In this month’s Newsletter John PughSmith looks at the quiet revolution that is gathering pace in the legislation and other initiatives affecting the variation of Section 106 obligations as the Coalition Government encourages a more pro-active approach towards stalled development.

Since 25th November 1991 Section 106A of the Town and Country Planning Act 1990 has provided for the modification or discharge of planning obligations upon application. Applications to the relevant local planning authority can be made by any person against whom an obligation is enforceable (which would include the successors in title to the original parties to the planning obligation). However, the scope for modification/ discharge has remained limited as the local planning authority may only determine that a modification or discharge should be allowed if either the specific obligation no longer serves a useful purpose, in which event it can be discharged, or, even though the obligation still serves a useful purpose, it can continue to serve that purpose just as well with the modification sought. Accordingly, a broad renegotiation of the planning obligation has never, generally, been achievable although a change in planning circumstances may have rendered certain obligations redundant and therefore suitable for removal. Moreover, under Section 106A, unless agreed by the local planning authority, applicants have had to wait until their Section 106 planning obligation was 5 years old before they could can apply. Although there is a right to appeal unsuccessful applications under Section 106B few appeals have been successful, mainly due to the wide ambit of the “useful planning purpose” test.

Furthermore, on 6th July 2011, in Millgate Development Limited v Wokingham Borough Council [2011] EWCA Civ 1062 the Court of Appeal re-stated the hard-line approach that the law took to planning obligations within that first five year period under Section 106A(1) (a), that they are enforceable as a contract; so unless the local planning authority are prepared to agree a change the covenator is stuck with the terms. There, Millgate’s written representations appeal for a small residential development had been allowed but with the Inspector finding that as the Council’s requested contributions for off-site leisure, library, education and highways did not meet the test of necessity he attached little weight to Millgate’s submitted Undertakings. It should be noted that the Council had simply not submitted evidence in support. Furthermore, the Undertakings had not been made conditional upon the Inspector’s findings. Following Millgate’s request for the Undertakings to be discharged the Council decided to enforce full compliance. Following the issue of judicial review proceedings it emerged from the Council’s evidence that it could no longer justify all the contributions sought as being “necessary” despite a requirement so to do under the relevant development plan policies. However, the Council had belatedly asserted that it would make a refund of any overpayments. Holding that the exercise under s.106A(1)(a) of the Town & Country Planning Act 1990 did not engage the statutory presumption under s.38(6) of the Planning and Compulsory Purchase Act 2004 to revisit the development plan policy bases of necessity and reasonableness the Court of Appeal agreed with the first instance judge that the Council had needed only to show “a useful planning purpose”. As it still could that was sufficient and no more rigorous exercise was required. It would also still be open to Millgate, nonetheless, to raise whether the sum claimed under each head came within the terms of the Undertaking as a partial defence in subsequent civil enforcement proceedings. Though hypothetical, as no sums had actually been paid, the Court also acknowledged that the Council’s legal ability to refund any overpaid contributions and that this arose as a subsidiary power under section 111(1) of the Local Government Act 1972.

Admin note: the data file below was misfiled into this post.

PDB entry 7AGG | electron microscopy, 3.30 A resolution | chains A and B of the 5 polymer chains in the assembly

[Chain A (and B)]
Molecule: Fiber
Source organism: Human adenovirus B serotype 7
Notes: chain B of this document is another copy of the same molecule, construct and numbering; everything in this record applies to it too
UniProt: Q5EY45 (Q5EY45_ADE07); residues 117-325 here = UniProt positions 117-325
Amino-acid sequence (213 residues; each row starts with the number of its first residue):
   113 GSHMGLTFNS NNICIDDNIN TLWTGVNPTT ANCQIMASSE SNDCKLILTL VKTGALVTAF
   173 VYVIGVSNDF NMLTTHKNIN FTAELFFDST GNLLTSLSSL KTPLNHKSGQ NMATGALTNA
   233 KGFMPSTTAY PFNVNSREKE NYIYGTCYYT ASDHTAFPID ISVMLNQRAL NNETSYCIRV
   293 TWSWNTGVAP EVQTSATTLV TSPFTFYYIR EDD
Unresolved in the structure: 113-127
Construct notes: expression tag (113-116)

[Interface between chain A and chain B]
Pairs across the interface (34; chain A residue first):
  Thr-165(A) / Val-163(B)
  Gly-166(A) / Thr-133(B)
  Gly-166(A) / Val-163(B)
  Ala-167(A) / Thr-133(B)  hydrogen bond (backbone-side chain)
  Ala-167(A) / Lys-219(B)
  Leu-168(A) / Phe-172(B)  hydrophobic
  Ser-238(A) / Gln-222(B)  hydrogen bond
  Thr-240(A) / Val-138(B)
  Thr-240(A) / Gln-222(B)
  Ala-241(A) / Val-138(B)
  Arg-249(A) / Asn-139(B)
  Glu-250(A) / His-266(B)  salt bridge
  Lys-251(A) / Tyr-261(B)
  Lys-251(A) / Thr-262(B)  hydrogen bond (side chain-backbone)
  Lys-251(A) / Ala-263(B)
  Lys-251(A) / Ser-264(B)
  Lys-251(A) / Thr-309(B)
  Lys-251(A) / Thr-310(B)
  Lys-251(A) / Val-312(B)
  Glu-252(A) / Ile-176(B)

However, a Government, anxious to unlocked “stalled developments” is now trying to soften this approach. First, came the announcement on 13th August 2012 from the Secretary of State for Communities and Local Government of the release of a Consultation Paper on its proposals to give developers the option to ask councils to renegotiate s106 deals if they were agreed prior to April 2010. Secondly, was the setting up of a team of “Section 106 brokers”, teams of intermediaries that would offer a “free-of-charge” advice and support service to councils and developers to help kick-start the renegotiation of section 106 agreements. The Ministerial Statement explained that the Communities Secretary was concerned that too much development is being stalled because of “economically unrealistic” section 106 agreements negotiated between councils and developers at the height of the housing boom. The experts would provide technical expertise to unlock negotiations, act as go-betweens in disputes and would offer access to a range of support services.